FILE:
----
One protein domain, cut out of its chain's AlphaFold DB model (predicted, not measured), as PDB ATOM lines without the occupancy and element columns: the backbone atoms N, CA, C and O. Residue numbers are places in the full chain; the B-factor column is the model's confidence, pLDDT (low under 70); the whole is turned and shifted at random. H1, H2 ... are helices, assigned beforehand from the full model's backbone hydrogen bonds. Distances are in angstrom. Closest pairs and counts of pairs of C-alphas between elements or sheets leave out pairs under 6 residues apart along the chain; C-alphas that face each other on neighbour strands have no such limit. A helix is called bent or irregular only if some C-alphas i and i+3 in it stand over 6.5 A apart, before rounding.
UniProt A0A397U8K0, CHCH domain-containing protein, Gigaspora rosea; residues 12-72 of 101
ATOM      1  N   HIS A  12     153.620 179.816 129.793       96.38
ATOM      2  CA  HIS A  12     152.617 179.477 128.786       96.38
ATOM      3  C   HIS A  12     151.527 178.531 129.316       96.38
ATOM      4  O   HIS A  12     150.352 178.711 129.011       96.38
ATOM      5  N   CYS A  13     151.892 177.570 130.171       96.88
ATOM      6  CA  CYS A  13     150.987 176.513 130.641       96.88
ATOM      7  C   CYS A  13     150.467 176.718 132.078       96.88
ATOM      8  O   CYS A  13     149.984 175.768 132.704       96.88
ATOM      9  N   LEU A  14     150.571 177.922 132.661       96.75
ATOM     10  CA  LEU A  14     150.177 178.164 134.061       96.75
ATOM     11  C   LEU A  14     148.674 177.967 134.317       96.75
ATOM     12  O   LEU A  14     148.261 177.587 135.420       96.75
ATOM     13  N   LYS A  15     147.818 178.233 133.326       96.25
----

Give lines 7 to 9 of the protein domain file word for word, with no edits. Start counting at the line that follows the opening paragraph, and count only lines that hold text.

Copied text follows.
ATOM      6  CA  CYS A  13     150.987 176.513 130.641       96.88
ATOM      7  C   CYS A  13     150.467 176.718 132.078       96.88
ATOM      8  O   CYS A  13     149.984 175.768 132.704       96.88